A new study indicates that caffeine “may enhance consolidation of memories only if it is consumed after a learning or memory challenge.” Cathy Newman talked to one of the study’s researchers, Michael Yassa:
So you gave people who didn’t regularly use caffeine either a placebo or a 200-milligram caffeine tablet five minutes after they studied a group of images. Both groups returned 24 hours later to be tested. The caffeine users remembered the images better.
Caffeine was first isolated from the coffee bean in the 19th century by a German chemist. Do we know exactly how it works? There are several mechanisms. It acts on the adenosine receptors and increases heart rate, vigilance, blood pressure—the fight-or-flight response when you see a bear. It’s what happens when someone says, “I get an adrenaline rush.” It also acts on a small region of the hippocampus, which plays an important role in long- and short-term memory.
How much coffee do you have to drink to get 200 milligrams of caffeine?
It’s about two shots of espresso.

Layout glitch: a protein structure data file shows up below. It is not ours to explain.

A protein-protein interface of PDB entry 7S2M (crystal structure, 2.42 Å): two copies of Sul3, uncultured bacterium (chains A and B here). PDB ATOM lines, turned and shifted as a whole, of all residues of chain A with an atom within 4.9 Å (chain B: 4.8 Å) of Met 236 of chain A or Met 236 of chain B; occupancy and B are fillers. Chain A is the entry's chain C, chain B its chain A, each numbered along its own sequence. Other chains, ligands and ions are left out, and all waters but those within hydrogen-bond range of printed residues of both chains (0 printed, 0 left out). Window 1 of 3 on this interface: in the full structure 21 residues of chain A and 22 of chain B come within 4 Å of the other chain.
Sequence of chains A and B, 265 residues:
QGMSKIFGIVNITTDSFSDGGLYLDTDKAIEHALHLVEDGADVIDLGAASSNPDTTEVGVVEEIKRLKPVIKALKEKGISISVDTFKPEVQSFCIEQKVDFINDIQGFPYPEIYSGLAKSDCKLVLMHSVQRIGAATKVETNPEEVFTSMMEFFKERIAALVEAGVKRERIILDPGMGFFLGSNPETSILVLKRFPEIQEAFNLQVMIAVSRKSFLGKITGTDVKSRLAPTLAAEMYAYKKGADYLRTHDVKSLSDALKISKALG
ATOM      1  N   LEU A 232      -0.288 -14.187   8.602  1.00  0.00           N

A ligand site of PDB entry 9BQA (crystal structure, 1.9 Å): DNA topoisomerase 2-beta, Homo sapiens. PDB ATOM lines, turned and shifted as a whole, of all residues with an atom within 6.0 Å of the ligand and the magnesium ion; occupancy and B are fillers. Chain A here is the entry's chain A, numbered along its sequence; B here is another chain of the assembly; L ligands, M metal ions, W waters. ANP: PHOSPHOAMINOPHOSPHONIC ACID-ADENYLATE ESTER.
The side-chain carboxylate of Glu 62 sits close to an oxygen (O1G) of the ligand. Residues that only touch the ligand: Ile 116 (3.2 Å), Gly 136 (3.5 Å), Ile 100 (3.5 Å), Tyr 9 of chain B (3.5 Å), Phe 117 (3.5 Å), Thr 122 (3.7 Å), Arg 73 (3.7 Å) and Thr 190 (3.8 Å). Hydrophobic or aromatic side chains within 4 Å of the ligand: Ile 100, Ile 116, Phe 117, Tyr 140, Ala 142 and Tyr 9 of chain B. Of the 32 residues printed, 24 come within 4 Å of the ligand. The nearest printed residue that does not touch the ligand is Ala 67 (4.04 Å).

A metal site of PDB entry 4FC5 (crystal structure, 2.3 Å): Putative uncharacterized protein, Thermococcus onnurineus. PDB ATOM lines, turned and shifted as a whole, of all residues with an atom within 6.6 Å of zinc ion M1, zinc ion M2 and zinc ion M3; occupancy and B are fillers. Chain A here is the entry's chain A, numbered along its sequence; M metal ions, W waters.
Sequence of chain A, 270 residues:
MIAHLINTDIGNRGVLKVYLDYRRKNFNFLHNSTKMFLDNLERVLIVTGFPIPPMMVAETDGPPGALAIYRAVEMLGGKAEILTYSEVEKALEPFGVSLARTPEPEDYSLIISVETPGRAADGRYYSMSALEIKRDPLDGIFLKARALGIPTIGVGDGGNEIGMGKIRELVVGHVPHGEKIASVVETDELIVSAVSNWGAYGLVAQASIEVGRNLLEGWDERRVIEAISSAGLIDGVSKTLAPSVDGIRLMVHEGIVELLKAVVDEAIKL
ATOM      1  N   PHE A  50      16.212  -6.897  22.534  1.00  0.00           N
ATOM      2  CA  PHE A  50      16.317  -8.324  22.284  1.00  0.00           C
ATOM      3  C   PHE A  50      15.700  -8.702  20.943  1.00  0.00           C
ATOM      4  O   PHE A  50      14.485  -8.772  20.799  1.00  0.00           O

Should we all rush out and order triple-shot grande lattes as a result of these findings?
Keep in mind that those drinks also involve lots and lots of sugar. I’ve been a coffee drinker for years, and I’m not going to double my dose.
Victoria Turk feels that the study is being misreported:
Sure enough, the people who were given caffeine rather than a placebo (it was a double-blind study) completed the task a bit better. “We conclude that caffeine enhanced consolidation of long-term memories in humans,” wrote the researchers.
That’s all very interesting. But it doesn’t follow that downing an espresso after a revision session will make you perform better in an exam the next day, as some reports would have you believe.
What actually happened in the study is that those who had caffeine were better at spotting which images were similar but not exactly the same to the previous day’s. They weren’t significantly better at spotting which images were brand new and which were the same. That’s quite a specific effect observed, then, and one that doesn’t immediately transfer into real-life applications.
Previous Dish on how to time your caffeine consumption here.